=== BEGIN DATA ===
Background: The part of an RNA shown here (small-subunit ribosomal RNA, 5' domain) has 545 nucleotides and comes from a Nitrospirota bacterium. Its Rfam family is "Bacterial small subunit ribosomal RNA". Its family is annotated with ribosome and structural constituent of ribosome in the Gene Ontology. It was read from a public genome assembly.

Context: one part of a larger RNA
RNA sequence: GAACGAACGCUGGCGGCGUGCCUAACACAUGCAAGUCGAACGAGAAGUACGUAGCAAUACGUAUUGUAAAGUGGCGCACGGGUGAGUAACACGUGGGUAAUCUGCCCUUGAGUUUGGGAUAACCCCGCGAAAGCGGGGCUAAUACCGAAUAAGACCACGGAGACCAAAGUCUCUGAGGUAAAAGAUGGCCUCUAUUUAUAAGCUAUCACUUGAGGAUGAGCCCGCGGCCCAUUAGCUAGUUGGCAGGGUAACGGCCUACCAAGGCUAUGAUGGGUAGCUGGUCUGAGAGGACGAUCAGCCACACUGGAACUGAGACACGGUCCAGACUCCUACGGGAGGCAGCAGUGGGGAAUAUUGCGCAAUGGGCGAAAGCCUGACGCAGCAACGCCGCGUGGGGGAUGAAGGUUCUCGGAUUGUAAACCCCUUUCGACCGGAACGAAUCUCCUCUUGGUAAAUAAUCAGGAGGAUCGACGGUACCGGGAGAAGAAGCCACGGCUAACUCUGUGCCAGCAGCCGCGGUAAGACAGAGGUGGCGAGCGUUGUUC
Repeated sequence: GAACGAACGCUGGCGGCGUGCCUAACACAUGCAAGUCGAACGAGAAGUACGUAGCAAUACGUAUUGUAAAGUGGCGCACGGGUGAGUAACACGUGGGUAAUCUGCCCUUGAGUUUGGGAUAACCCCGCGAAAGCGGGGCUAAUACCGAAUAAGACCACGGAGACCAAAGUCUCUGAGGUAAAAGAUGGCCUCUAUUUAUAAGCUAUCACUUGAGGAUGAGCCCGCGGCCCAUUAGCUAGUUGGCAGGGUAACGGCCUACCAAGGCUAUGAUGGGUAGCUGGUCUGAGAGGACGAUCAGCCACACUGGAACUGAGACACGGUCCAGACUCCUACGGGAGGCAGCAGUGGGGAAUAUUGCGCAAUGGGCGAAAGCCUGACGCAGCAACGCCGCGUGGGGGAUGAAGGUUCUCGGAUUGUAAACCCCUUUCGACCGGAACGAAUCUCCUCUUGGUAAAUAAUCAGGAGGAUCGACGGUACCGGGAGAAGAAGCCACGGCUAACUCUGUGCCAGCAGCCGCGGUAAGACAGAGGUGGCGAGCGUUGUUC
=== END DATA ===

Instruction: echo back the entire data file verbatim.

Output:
Background: The part of an RNA shown here (small-subunit ribosomal RNA, 5' domain) has 545 nucleotides and comes from a Nitrospirota bacterium. Its Rfam family is "Bacterial small subunit ribosomal RNA". Its family is annotated with ribosome and structural constituent of ribosome in the Gene Ontology. It was read from a public genome assembly.

Context: one part of a larger RNA
RNA sequence: GAACGAACGCUGGCGGCGUGCCUAACACAUGCAAGUCGAACGAGAAGUACGUAGCAAUACGUAUUGUAAAGUGGCGCACGGGUGAGUAACACGUGGGUAAUCUGCCCUUGAGUUUGGGAUAACCCCGCGAAAGCGGGGCUAAUACCGAAUAAGACCACGGAGACCAAAGUCUCUGAGGUAAAAGAUGGCCUCUAUUUAUAAGCUAUCACUUGAGGAUGAGCCCGCGGCCCAUUAGCUAGUUGGCAGGGUAACGGCCUACCAAGGCUAUGAUGGGUAGCUGGUCUGAGAGGACGAUCAGCCACACUGGAACUGAGACACGGUCCAGACUCCUACGGGAGGCAGCAGUGGGGAAUAUUGCGCAAUGGGCGAAAGCCUGACGCAGCAACGCCGCGUGGGGGAUGAAGGUUCUCGGAUUGUAAACCCCUUUCGACCGGAACGAAUCUCCUCUUGGUAAAUAAUCAGGAGGAUCGACGGUACCGGGAGAAGAAGCCACGGCUAACUCUGUGCCAGCAGCCGCGGUAAGACAGAGGUGGCGAGCGUUGUUC
Repeated sequence: GAACGAACGCUGGCGGCGUGCCUAACACAUGCAAGUCGAACGAGAAGUACGUAGCAAUACGUAUUGUAAAGUGGCGCACGGGUGAGUAACACGUGGGUAAUCUGCCCUUGAGUUUGGGAUAACCCCGCGAAAGCGGGGCUAAUACCGAAUAAGACCACGGAGACCAAAGUCUCUGAGGUAAAAGAUGGCCUCUAUUUAUAAGCUAUCACUUGAGGAUGAGCCCGCGGCCCAUUAGCUAGUUGGCAGGGUAACGGCCUACCAAGGCUAUGAUGGGUAGCUGGUCUGAGAGGACGAUCAGCCACACUGGAACUGAGACACGGUCCAGACUCCUACGGGAGGCAGCAGUGGGGAAUAUUGCGCAAUGGGCGAAAGCCUGACGCAGCAACGCCGCGUGGGGGAUGAAGGUUCUCGGAUUGUAAACCCCUUUCGACCGGAACGAAUCUCCUCUUGGUAAAUAAUCAGGAGGAUCGACGGUACCGGGAGAAGAAGCCACGGCUAACUCUGUGCCAGCAGCCGCGGUAAGACAGAGGUGGCGAGCGUUGUUC